Non-Single Cell-Based Approaches

For spheroid culture, standard preparation of tumor samples begins by obtaining singly dissociated cells. However, this was originally optimized for hematopoietic cells or neuronal cells, by which stem cell biology has considerably evolved. In sharp contrast, destruction of cell-cell adhesion could readily induce anoikis for epithelial cells, which significantly lowers the success rate of spheroid formation for many types of tumors of epithelial origin. To address this issue, only partially digested colorectal cancer (CRC) tissues were selectively subjected to spheroid formation, resulting in substantial improvement of the success rate of primary culture [75]. This approach, designated as the cancer tissue-originated spheroids (CTOS) method, has been successfully applied to various tumor tissues, including cancer of the colon [75], endometrial [76], and lung [77]. Established CTOS basically retained features of the original tumors and was feasible for in vitro high-throughput drug screening with CRC samples [78]. As CTOS do not grow beyond a certain volume, they are usually required to be physically fragmented, but not completely dissociated into single cells, for efficient passage. Alternatively, CTOS can be diverted to xenografts for extensive propagation of cancer cells, which can be in turn switched to CTOS again. While OC-derived CTOS has not been documented yet, given the simple and robust nature of the method, its application to patient-derived OC samples will be expected in the near future. With another culture technique, in which minced tumor tissues were used for spheroid culture for three to six months, 12 spheroid cell lines were established, and high-throughput assay for anti-cancer agents conducted [79].

4.2.2. Organoid Culture

General Overview

An organoid is an emerging concept that is literally a mini-organ exclusively composed of epithelial cells. Without the aid of a stromal niche, even a single normal stem cell can differentiate into all the lineages of the organ, while stem cells self-renew, thereby reconstituting in vivo homeostasis of the whole organ. In 2009, it was first demonstrated that murine intestinal stem cells marked by LGR5+ could infinitely proliferate in vitro [80]. This study was based on the idea that stem cell niches would be alternatively reconstituted without stroma by defined factors and matrices. Intestinal stem cells are characterized by an activated Wnt pathway and inhibition of the bone morphogenetic protein (BMP) pathway. Besides, it was known that extracellular matrix laminin is enriched in the niche. Specifically, isolated intestinal crypts were embedded in Matrigel with abundant laminin, and cultured in a serum-free media supplemented with R-spondin 1, which is a WNT agonist and ligand of LGR5, epidermal growth factor (EGF), and the bone morphogenetic protein (BMP) inhibitor Noggin. Consequently, tissue homeostasis was reconstituted in vitro and the stem cells formed self-organizing organotypic structures referred to as organoids. Under the same concept, the original experimental protocol was further optimized for various murine and human normal organs [81,82,83]. Its application has been extended to many fields, including bacterial infection [84], developmental biology [85], and epithelial regeneration [86].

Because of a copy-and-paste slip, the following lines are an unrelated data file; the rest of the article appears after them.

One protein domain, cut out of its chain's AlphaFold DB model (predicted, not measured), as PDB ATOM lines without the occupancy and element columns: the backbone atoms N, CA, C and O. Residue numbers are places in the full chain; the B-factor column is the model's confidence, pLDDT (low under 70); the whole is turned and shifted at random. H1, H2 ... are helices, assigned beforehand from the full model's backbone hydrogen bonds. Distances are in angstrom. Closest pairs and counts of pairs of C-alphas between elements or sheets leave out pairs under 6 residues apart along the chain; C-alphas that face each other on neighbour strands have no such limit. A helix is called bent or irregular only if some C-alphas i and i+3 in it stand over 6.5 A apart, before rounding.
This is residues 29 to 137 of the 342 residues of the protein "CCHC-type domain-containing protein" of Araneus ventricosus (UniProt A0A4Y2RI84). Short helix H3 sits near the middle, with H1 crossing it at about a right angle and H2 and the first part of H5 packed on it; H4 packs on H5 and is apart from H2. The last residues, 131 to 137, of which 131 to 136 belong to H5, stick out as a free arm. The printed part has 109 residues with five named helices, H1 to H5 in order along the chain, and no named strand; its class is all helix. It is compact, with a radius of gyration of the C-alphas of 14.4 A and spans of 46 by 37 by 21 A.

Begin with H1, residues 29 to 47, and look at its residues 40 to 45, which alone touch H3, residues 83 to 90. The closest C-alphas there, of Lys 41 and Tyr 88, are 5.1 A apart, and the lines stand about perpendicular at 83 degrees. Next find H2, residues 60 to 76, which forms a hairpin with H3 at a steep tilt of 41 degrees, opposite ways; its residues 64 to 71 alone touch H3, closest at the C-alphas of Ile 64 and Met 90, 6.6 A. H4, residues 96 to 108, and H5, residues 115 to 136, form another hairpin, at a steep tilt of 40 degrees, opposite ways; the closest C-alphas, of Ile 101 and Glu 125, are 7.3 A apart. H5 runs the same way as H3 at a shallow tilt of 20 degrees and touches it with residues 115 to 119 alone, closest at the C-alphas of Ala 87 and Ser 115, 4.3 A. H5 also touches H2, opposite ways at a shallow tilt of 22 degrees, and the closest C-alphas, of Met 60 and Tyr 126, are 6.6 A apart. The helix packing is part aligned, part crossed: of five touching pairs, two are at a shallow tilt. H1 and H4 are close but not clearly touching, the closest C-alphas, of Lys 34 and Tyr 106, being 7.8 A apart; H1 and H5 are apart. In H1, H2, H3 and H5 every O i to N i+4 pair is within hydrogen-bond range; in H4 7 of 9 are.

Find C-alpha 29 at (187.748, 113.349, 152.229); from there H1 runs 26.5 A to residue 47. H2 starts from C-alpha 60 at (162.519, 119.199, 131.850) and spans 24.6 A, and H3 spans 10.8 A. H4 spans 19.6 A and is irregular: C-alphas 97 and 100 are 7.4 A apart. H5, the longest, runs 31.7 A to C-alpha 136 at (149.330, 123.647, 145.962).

Organoid-Based Carcinogenesis Model

Organoids can be subjected to genetic engineering by viral introduction of shRNA and cDNA. With highly efficient lentiviral gene transduction into murine organoids [87], we demonstrated that the whole processes of multi-step carcinogenesis could be recapitulated for the intestine, lungs and the biliary tract, as subcutaneous tumors in nude mice [88,89,90]. Essentially similar results to earlier in vivo studies were obtained in a significantly shorter period of time, suggesting that this approach might at least partly substitute and complement the conventional gene-targeting approach in modeling carcinogenesis. Similarly, multiple genetic alterations were reconstituted in human colon organoids with CRISPR/Cas9 technology to generate full-blown tumors, although premalignant or benign lesions were not recapitulated in immunodeficient mice [91,92]. These organoid-based carcinogenesis models might be useful for elucidation of the molecular mechanisms underlying carcinogenesis.

Primary Tumor Organoid

Organoid culture techniques can be applied to various patient-derived samples, such as resected tissue, biopsy, ascites, and pleural effusions. Obvious advantages of organoid culture over PDX and spheroid culture include that it allows propagation of normal cells and precancerous cells, and a higher success rate for cancer cells. In CRC, the success rate of organoid culture was significantly higher than that of PDX or spheroid culture [93]. Given that cancer is not an organ in a strict sense, one might argue that it may not be adequate to use the term "organoids" for cancer cells. However, many researchers stretched the interpretation of the term by taking cancer stem cells as an analogy of tissue stem cells. Accordingly, patient-derived cells propagated in Matrigel were defined as tumor-derived organoids in this review. On the other hand, some researchers appear to go beyond that definition, by referring to patient-derived cells that were cultured by any 3D culture methods, spheroids for instance, as “organoids”. Such confusion in nomenclature needs to be taken into account when looking into the literature.